Melissa Downs

I can’t remember a time in my life when Tourette’s wasn’t there with me. When I was 4 years old, I began making squeaking noises that at first my parents thought were from asthma. It was my preschool teacher who first suspected this wasn’t the case. For the first couple of years after my diagnosis, this tic did not get in the way of work. It was purely vocal, and my classmates back then didn’t tease (I’m extremely grateful for that). However, as time went on more tics began to appear. Two of these were in the form of head-jerking and knee-knocking. These repetitive movements left me extremely tight and sore, which was a distraction itself besides the tics. It was the only thing I could focus on sometimes, leaving me irritated and tired. As a result it was hard to hang out around my classmates. Although they never said anything, I could tell it was a distraction for them as well.

I remember a brief tic during third grade that caused me to bend my knees in a curtsy-like motion. Once, it caused me to fall into the trash bin as we were in line to leave the classroom. It made a scene, and I remembered feeling like a spotlight had suddenly been shined in my face. I was embarrassed. These kinds of tics led me to the point where I would isolate myself from others and sleep between classes, especially at the start of middle school. Thankfully, those tics in particular have since passed, but have been replaced by mental tics and “just right” urges. Currently it includes re-typing then deleting a word multiple times, tapping objects in multiples of four, or reading a word at the end of a page repetitively. This has made assignments difficult, but I’ve found that music helps.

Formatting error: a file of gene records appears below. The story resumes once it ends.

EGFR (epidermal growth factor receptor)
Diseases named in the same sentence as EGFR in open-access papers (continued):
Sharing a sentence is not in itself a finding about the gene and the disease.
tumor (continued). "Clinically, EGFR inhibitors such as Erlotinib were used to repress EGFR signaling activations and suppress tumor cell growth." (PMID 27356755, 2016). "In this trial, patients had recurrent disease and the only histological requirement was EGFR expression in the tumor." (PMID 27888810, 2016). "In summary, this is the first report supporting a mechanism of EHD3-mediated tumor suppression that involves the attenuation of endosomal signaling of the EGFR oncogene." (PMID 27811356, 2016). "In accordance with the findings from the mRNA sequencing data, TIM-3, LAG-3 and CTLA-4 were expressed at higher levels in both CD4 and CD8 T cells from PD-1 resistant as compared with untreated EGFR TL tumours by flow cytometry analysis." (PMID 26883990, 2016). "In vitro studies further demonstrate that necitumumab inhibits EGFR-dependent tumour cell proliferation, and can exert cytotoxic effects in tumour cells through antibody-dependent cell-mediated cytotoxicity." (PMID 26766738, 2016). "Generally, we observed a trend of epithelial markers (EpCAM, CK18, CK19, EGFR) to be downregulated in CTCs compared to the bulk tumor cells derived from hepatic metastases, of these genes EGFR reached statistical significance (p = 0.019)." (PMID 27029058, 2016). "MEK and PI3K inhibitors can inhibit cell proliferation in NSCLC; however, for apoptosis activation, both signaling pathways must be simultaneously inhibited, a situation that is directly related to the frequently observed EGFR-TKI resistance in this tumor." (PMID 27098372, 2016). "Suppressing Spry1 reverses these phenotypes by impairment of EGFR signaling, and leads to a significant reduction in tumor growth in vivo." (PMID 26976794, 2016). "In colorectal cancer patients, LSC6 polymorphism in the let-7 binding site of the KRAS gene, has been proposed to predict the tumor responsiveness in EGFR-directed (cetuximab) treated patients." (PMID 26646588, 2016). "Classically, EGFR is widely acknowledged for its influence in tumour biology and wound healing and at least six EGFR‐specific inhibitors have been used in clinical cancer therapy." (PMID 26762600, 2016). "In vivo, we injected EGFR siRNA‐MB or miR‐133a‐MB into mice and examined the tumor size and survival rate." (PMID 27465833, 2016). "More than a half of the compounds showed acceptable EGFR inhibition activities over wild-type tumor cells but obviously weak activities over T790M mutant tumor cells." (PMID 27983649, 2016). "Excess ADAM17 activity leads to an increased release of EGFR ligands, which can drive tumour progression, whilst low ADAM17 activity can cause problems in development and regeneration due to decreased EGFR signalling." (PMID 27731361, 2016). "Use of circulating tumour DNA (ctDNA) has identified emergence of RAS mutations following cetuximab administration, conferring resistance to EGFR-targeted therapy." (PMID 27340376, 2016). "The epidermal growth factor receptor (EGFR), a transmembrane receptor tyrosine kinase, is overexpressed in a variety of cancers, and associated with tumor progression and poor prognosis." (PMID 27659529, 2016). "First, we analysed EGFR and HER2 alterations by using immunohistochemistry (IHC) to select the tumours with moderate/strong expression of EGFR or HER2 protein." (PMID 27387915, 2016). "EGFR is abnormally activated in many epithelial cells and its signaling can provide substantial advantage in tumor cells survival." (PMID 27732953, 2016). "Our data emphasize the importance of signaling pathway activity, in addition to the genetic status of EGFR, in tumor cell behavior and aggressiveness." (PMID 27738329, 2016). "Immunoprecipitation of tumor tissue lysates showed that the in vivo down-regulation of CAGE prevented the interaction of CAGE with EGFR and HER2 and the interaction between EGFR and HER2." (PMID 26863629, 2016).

Throughout all of this, though, there is one thing I know has given me relief. The frequency of my tics drops significantly whenever I’m focused on a creative project; this could be in the form of arts and crafts to even science labs in school. I think it’s a huge part of why I began writing. For all four years of high school, I’ve been a part of the Creative Writing Magnet. I’ve competed in the Women’s Club of Newport News Art and Literature Contest and won first place in 2020 for my short story “Braving the Winter”. Altogether, writing has given me a healthy outlet for my energy and an amazing opportunity to share my experiences living with Tourette’s in the form of poetry.

I believe a bachelor’s degree in environmental biology paired with a minor in writing will play to my strengths and allow me to have a positive impact on my community and the world. By volunteering with the Virginia Living Museum, I’ve been able to help spread conservation awareness for our local ecosystems. I hope to use these skills to aid the environment and to advocate for others living with Tourette’s.